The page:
Make quick meals when you’re too tired to cook

Make quick meals when you’re too tired to cook

As much as a person might love to cook interesting things, spending far too much time searching through cookbooks for the next big, glorious dinner, there are times when you just don’t feel like doing all that, you know?

Maybe you’re tired or not that hungry or just not feeling it today. Does anyone want to do a full-blown dinner every night? Surely not.

The thing that puts me off attacking big cooking projects most often is the horrendous cleanup afterward. Even if you’re fanatically diligent about putting every soiled spoon, bowl and cutting board into the dishwasher as you continue cooking, you’re still going to have to wipe down splatters, deal with the trash and leftovers, and probably mop or vacuum.

Eh, that sounds too much like work.

Distractions are a meal plan killer for me. If I’m too far into a good book to put it down, I’m not going to start cooking something complicated at eight o’clock when I finally peer away from the pages for a minute.

We’re often absorbed in playing a video or board game and forget the time. With a tiny toddler in the house, meal times tend to get pushed to later after junior’s bedtime hour when we just want to sink into the couch with blankets and something warm to sip. I certainly ain’t gonna beat no egg whites or roll out fresh noodles at that hour.

You have to have some go-to backups in place for those occasions, and I’m the first to admit many of my backup plans are plain cheating or worse. In the freezer are frozen pizza rolls, French bread pizzas, edamame, cheese sticks and a couple of likely awful entrees.

I try to keep cold meats and cheeses around for a board with some fruits and dipping oil with good bread. If I happen to have some smoked salmon on hand, we like to spread goat cheese onto sliced baguette, then top with the salmon, some olive oil and capers. A few minutes in a hot oven and you’re set.

We make hummus quite a lot as it’s a great snack or can be stretched into a full meal with raw vegetables and bread. Or a plate with just the vegetables and some ranch dressing can do in a pinch.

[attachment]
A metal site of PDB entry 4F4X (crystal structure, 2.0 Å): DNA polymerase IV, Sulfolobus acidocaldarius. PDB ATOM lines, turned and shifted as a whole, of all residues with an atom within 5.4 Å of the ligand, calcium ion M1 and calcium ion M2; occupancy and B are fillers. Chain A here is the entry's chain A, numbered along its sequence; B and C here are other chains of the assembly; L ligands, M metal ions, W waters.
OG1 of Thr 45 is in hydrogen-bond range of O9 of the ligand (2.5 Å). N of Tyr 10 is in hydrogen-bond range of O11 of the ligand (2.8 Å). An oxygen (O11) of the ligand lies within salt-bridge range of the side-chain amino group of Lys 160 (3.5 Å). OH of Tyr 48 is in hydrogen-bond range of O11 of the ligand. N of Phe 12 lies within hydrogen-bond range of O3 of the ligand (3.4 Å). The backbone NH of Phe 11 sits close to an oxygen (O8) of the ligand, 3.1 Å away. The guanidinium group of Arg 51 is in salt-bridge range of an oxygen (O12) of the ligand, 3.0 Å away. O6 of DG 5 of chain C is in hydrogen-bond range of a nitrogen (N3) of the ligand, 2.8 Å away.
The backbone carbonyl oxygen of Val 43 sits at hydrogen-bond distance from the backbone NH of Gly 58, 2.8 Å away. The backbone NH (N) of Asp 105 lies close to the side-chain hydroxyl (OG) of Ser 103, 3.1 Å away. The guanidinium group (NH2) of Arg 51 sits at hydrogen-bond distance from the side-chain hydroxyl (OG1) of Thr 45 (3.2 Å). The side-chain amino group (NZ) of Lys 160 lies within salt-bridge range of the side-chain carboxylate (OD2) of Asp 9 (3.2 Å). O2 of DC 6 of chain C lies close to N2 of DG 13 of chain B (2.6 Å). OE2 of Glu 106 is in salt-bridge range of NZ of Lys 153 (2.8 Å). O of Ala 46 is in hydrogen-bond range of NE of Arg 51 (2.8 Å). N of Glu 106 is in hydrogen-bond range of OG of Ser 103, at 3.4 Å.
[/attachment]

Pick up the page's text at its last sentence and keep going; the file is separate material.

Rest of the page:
Of course, this is all assuming you or your partner aren’t coming home ravenous after a difficult day of work. In that case appearing with a plate of radishes and ranch isn’t going to make anybody happy.

That’s when it’s good to have some soup, made ahead and frozen or right out of a can, as a backup or at least a starter. A big baked potato also is easy and can cook while you’re doing other things.

You also can flip it if you’re not all that hungry and have breakfast for dinner, a favorite at my house. You can have pancakes or waffles or eggs and bacon for dinner or just some oatmeal with fruit and yogurt. Or combine the two, with hot soup with bread to start, followed a while later by these French breakfast puffs and a hot drink — should cover any chilly evening when no one wants to make a big deal in the kitchen. These are quick and easy to make and only need two bowls and a muffin tin.


1 1/2 cups all-purpose flour

1 teaspoon baking powder

3/4 teaspoon kosher salt

1/2 cup sugar

1 egg

1/4 teaspoon grated nutmeg

6 tablespoons butter, softened

1 teaspoon vanilla extract

1/2 cup milk

6 tablespoons butter, melted

1/2 cup sugar

3/4 teaspoon ground cinnamon

Preheat oven to 350 F.

In a mixing bowl, beat 6 tablespoons soft butter with 1/2 cup sugar until light, then add the egg and vanilla and mix well. In another bowl, mix flour, baking powder, salt and nutmeg. Mix the dry ingredients into the sugar and butter mixture, alternating with adding the milk until well combined. Pour the batter into 10 muffin cups and bake 20 minutes until browned. Meanwhile, mix together the remaining sugar and cinnamon in a shallow bowl.

Once the muffins have cooled slightly, dip the tops into the melted butter and then roll in the sugar/cinnamon mixture. Serve warm.

Loading next article...

End of content

No more pages to load